Iyour issue, dated December 30, you refer to the method of starting a Scammell petrol engine by hand. Kicking the handle down to start a Scammell has been the practice from time immemorial, but it does not apply to vehicles in general. Indeed, I know of several types, with and without impulse starters, which it would be suicidal to attempt to start in that manner.

When starting a stranger, it is far more preferable to pull the handle up and over compression, from 9 o'clock to 12 o'clock, in quarter turns, with the spark

retarded to top dead centre. If the body be flexed correctly, and the handle be gripped with thumb and fingers together on one side, then, should the engine • kick, no harm will n..-sult to the operator, no matter how violent the fire-back may be.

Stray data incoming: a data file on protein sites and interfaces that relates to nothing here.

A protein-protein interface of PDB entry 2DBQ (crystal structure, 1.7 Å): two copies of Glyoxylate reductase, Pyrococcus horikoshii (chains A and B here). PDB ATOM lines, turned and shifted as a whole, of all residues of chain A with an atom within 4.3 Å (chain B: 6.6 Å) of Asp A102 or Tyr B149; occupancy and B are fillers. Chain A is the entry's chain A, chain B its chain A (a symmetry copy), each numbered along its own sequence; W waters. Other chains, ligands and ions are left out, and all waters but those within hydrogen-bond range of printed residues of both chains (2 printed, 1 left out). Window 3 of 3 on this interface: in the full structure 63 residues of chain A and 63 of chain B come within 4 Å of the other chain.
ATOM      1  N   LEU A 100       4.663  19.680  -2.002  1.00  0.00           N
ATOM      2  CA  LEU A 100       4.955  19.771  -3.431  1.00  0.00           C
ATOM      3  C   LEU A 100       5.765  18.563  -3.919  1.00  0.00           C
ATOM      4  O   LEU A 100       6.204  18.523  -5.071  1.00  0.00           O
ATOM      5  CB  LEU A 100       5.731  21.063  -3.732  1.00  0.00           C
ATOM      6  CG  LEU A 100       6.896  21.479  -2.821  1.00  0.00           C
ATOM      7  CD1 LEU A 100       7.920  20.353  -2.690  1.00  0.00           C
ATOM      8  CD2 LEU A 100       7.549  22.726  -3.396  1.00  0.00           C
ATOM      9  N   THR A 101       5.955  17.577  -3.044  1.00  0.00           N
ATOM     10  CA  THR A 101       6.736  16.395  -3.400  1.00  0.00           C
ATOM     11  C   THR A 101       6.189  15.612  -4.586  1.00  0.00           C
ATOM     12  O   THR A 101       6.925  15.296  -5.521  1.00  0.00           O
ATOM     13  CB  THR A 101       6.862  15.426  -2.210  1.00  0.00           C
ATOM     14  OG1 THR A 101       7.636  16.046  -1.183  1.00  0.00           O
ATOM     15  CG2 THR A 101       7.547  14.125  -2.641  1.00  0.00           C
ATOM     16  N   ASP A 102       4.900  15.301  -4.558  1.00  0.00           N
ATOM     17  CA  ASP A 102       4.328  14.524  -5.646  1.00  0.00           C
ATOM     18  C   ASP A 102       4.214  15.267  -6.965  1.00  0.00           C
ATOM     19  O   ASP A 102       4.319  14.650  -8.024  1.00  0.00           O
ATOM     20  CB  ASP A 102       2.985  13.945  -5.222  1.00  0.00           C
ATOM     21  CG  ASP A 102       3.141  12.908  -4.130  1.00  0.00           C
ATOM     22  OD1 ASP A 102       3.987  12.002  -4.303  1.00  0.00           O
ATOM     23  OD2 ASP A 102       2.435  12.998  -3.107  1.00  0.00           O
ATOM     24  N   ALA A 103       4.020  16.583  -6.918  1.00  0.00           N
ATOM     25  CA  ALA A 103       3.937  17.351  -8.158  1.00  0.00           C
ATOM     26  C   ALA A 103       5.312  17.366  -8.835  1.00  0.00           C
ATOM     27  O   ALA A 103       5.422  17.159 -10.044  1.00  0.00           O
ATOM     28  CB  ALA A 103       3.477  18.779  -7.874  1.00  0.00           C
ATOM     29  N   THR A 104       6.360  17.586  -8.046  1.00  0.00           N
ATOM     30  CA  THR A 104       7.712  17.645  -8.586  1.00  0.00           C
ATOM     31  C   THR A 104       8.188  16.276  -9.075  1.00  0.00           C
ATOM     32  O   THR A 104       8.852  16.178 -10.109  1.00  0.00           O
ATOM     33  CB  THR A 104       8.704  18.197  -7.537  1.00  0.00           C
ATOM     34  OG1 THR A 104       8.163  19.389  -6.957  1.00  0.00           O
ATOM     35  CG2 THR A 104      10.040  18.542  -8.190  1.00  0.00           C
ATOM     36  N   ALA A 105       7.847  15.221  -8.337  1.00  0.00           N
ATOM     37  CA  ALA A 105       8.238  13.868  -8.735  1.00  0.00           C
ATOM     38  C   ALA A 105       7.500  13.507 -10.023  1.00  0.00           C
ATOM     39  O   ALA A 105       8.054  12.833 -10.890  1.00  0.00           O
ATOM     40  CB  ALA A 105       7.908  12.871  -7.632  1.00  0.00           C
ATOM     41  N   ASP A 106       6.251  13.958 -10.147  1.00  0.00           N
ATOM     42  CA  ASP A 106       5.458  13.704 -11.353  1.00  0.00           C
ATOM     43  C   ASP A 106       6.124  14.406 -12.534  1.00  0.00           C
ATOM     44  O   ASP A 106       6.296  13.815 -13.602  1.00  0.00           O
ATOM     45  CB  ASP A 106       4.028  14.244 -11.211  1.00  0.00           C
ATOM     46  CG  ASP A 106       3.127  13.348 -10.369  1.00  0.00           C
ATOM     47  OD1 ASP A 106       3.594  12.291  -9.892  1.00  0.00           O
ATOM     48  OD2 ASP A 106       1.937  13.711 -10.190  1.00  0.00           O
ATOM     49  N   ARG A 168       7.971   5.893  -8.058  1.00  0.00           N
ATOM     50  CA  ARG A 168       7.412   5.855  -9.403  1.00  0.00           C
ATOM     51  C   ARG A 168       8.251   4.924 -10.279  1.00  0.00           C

Obviously, each machine has it's own peculiarities, but the best method, where design permits, is to fit the starting handle against compression at 10.30, thus giving maximum pull when the aim is right-angled to the crank. In my experience there is no engine, even theold war-type subsidy vehicles, which, given correct ignition timing and a decent spark, will not start with

quarter turns.

Even •an anti-kick handle will give a nasty jar at tithe's, so it is moat important to retard the spark The hospitals have had as patients. scores of men who "always started their engines with 'a full spark."

In justice to the foregoing, I should say that in 15 years I have never sustained a scratch through hand .starting, although I have been kicked hundreds of times. Now that mechanical or electrical starters are really commonplace on heavies, these remarks may be of interest to some of your readers.